THE PERIODS OF TIME WHEN CLAIMANT WAS DEEMED TEMPORARILY PERMANENTLY DISABLED AFTER SURGERY SHOULD NOT HAVE BEEN COUNTED AGAINST THE 300-WEEK CAP FOR HIS PERMANENT PARTIAL DISABILITY BENEFITS (THIRD DEPT).
The Third Department, in a full-fledged opinion by Justice Mulvey, reversing the Worker’s Compensation Board, determined the periods of time when claimant was deemed temporarily totally disabled following surgery should not have been counted against the 300-week cap for his permanent partial disability payments. The Third Department also held that a claimant need not seek reclassification before the exhaustion of the permanent partial disability award, as the Board had ruled:
We note that the WCLJs [Workers’ Compensation Law Judges] classified claimant as temporarily totally disabled following his two surgeries, which findings were supported by medical proof. Therefore, the Board did not comply with the statute when it counted the weeks during which claimant was classified as temporarily totally disabled against the cap for his nonschedule award for a permanent partial disability. Instead, the duration of his permanent partial disability nonschedule award (the running of the 300 weeks) should have been tolled while claimant was classified with a temporary total disability. …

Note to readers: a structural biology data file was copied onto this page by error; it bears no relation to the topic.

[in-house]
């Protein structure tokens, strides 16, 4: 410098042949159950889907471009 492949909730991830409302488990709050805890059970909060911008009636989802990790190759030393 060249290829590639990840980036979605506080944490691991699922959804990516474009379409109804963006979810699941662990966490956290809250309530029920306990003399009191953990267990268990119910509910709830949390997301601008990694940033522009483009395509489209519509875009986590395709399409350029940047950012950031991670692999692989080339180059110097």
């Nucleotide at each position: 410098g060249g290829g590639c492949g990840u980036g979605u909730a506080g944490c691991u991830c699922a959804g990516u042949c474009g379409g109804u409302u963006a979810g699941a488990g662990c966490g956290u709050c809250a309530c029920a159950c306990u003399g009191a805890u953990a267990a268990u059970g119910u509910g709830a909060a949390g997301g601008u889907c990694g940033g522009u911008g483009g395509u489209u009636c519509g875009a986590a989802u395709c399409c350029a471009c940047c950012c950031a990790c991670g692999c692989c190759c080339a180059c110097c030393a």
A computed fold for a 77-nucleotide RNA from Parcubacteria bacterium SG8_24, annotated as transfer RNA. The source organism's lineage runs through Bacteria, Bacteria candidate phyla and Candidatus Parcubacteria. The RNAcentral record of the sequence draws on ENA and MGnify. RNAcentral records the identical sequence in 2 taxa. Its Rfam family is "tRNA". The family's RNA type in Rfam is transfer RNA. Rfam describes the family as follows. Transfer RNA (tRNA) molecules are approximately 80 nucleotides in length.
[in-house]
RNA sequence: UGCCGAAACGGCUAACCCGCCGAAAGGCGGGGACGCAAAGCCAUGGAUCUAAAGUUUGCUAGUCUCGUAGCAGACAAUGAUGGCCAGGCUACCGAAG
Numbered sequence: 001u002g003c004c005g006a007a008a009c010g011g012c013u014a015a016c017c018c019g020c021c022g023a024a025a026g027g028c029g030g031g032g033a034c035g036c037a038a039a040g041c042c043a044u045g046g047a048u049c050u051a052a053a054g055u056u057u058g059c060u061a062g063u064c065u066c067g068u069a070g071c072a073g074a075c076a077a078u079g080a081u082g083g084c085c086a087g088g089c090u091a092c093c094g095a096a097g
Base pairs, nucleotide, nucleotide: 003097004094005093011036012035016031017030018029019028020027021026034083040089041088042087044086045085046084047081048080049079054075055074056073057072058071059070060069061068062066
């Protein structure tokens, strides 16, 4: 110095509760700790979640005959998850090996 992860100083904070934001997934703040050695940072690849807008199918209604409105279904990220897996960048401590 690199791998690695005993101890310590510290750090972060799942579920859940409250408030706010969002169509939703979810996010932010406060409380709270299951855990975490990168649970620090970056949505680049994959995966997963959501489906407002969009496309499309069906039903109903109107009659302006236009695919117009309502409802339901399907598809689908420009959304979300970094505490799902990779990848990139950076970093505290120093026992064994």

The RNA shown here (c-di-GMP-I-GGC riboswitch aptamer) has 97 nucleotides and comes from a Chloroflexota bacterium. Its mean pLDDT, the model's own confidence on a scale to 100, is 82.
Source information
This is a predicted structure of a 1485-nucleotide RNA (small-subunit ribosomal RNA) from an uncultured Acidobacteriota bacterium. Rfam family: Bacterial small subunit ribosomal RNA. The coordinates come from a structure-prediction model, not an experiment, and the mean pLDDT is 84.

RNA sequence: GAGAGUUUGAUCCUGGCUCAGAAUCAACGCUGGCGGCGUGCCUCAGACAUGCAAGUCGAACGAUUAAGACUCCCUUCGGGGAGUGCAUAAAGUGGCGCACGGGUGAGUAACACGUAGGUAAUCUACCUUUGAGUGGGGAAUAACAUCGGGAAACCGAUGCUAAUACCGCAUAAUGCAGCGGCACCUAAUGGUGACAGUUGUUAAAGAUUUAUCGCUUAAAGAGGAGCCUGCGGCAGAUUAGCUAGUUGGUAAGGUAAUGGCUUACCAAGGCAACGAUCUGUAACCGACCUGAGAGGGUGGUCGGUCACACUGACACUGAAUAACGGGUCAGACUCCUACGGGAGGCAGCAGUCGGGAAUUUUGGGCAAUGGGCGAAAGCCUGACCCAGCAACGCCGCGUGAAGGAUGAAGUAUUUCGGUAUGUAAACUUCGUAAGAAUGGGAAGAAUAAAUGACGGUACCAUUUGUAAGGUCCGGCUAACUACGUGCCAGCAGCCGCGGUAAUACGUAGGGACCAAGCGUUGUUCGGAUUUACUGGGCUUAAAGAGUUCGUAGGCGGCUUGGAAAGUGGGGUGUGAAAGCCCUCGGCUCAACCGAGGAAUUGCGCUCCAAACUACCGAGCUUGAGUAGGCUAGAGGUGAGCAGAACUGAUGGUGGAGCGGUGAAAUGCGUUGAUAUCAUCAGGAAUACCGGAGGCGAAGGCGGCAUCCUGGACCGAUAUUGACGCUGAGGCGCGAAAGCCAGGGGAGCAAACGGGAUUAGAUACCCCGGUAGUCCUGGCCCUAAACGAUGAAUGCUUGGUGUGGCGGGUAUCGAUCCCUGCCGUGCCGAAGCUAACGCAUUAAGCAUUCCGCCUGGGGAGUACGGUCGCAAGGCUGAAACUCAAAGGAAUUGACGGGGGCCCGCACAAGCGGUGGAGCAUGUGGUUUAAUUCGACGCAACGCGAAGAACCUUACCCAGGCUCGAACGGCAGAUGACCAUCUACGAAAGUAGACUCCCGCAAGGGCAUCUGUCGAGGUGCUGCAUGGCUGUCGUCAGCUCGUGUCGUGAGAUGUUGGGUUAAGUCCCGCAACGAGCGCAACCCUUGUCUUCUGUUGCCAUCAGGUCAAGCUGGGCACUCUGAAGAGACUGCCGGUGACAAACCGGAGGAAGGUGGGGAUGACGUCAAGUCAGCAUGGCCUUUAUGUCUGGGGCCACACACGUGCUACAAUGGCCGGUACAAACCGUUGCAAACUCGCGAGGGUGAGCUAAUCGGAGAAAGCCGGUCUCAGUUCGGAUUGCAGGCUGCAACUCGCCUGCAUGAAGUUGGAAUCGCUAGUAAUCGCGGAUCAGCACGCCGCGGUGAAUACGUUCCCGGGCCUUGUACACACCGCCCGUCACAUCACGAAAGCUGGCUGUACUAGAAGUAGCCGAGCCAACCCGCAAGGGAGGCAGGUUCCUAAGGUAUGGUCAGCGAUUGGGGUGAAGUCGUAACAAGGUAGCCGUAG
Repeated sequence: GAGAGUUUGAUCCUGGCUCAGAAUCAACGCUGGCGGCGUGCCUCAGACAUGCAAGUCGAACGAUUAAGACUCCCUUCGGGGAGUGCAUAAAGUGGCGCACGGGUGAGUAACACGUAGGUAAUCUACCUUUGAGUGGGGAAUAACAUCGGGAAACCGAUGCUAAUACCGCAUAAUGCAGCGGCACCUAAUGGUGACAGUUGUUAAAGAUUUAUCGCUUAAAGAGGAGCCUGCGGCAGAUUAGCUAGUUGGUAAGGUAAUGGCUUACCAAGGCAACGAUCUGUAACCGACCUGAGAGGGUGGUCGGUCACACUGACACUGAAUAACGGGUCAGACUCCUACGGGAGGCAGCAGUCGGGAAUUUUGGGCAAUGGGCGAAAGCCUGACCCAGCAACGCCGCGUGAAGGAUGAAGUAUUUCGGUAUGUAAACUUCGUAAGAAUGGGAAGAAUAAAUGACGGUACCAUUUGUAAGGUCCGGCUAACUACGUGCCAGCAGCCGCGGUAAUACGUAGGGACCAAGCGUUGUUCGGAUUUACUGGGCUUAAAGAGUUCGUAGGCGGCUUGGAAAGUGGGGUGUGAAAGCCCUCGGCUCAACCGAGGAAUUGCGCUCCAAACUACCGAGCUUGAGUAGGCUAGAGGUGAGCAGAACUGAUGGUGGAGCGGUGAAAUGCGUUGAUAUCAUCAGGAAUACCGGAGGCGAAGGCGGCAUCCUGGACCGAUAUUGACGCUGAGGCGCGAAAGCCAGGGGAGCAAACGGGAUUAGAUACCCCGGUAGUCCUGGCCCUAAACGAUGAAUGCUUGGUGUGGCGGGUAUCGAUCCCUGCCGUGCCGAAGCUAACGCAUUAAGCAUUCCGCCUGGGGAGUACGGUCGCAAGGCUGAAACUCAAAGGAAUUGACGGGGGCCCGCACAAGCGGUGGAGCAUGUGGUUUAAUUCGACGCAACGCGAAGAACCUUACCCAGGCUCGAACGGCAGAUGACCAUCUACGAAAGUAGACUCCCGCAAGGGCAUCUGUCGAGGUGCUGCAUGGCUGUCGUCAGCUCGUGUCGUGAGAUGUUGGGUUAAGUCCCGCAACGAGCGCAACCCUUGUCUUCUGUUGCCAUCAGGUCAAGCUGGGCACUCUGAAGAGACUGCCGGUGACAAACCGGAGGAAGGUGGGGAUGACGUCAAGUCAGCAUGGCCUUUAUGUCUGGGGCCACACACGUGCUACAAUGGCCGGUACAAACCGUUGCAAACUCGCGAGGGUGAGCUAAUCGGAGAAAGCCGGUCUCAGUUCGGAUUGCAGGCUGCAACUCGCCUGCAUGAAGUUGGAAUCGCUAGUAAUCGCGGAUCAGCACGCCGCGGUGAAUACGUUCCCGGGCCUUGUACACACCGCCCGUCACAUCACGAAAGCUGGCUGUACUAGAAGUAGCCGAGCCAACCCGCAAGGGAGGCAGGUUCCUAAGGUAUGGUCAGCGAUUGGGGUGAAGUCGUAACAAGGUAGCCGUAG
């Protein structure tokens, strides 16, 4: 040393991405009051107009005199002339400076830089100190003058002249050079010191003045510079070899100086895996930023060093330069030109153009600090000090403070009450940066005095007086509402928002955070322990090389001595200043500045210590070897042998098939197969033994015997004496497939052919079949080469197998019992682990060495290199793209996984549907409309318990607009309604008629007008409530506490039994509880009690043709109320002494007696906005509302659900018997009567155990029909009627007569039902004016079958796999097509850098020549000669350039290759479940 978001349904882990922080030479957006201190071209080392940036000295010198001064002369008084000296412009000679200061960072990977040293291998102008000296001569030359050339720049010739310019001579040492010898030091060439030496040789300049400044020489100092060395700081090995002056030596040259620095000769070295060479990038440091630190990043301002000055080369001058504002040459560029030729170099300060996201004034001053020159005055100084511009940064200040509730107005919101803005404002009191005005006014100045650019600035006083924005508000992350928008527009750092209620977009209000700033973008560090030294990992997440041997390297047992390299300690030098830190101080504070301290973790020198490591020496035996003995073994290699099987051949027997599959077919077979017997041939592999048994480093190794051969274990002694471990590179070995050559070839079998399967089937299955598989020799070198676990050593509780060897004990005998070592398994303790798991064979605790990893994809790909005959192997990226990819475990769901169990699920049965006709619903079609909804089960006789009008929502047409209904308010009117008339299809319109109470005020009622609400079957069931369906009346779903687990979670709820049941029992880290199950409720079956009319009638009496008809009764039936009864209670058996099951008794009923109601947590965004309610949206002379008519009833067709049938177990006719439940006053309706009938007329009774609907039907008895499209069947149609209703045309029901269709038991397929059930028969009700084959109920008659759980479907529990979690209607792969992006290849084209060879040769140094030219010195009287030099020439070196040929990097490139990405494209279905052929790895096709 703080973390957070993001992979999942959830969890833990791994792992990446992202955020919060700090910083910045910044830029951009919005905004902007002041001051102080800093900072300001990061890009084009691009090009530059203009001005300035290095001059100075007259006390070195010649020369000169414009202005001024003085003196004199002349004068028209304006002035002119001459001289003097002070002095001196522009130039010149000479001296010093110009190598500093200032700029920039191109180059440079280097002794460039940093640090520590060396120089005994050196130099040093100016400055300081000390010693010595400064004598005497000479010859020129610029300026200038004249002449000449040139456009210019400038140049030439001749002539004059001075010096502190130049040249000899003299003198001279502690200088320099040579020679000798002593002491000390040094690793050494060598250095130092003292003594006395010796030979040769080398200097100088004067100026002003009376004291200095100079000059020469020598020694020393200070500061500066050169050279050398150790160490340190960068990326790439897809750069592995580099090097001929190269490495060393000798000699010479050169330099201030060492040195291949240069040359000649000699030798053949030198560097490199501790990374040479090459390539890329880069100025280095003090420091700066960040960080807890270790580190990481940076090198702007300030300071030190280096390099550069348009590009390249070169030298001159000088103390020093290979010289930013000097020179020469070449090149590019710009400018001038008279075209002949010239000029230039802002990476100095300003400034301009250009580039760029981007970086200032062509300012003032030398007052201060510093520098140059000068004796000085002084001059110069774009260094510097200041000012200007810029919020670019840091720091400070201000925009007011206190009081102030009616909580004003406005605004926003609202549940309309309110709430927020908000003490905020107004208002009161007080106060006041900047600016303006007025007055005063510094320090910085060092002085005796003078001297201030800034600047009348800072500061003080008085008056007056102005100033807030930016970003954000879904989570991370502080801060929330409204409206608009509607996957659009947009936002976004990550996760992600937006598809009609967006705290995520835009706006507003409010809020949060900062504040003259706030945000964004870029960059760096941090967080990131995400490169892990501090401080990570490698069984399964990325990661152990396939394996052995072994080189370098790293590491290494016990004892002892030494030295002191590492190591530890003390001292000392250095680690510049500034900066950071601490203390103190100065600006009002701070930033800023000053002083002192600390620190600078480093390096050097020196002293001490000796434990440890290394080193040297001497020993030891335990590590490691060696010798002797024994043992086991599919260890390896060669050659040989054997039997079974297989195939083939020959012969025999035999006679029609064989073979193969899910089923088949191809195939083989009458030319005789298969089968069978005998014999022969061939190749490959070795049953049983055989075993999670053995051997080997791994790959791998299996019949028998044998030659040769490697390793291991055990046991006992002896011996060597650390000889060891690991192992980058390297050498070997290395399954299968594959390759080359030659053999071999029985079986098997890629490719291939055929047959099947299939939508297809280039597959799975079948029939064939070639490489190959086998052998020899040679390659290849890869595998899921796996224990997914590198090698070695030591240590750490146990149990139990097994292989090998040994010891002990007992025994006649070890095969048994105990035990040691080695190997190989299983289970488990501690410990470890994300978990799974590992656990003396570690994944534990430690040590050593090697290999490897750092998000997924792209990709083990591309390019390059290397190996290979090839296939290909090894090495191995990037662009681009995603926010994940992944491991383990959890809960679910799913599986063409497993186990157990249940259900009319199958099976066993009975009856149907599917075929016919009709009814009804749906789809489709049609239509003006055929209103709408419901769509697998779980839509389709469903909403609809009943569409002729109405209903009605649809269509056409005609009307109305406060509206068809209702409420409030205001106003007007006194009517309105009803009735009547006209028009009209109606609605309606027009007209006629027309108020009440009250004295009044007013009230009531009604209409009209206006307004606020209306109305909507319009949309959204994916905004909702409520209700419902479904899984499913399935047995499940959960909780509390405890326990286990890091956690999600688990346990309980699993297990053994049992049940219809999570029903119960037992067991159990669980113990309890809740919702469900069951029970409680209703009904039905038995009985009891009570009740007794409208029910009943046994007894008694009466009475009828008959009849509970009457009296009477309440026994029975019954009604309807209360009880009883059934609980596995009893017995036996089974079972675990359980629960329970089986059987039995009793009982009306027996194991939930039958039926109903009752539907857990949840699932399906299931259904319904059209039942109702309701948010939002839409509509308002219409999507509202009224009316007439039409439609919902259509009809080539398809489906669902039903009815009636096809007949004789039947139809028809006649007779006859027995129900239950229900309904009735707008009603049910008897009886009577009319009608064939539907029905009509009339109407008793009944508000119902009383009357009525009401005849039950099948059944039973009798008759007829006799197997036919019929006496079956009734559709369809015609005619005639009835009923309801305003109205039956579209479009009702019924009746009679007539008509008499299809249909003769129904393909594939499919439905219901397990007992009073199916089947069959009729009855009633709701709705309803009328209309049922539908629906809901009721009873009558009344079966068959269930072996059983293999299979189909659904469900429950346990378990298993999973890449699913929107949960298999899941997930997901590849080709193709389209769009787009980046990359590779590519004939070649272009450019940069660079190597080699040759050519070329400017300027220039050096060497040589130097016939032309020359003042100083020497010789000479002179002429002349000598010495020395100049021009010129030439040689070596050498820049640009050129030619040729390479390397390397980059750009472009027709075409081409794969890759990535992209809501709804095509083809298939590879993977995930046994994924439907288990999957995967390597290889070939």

… [T]he durational benefit caps for nonschedule awards under Workers’ Compensation Law § 15 (3) (w) apply to “all compensation payable under this paragraph” … . However, benefits paid during a period of temporary total disability are payable under a separate paragraph, section 15 (2) … . * * * Accordingly, temporary total disability benefits do not count towards the benefit caps for nonschedule awards under Workers’ Compensation Law § 15 (3) (w). Matter of Sanchez v Jacobi Med. Ctr., 2020 NY Slip Op 01235, Third Dept 2-20-20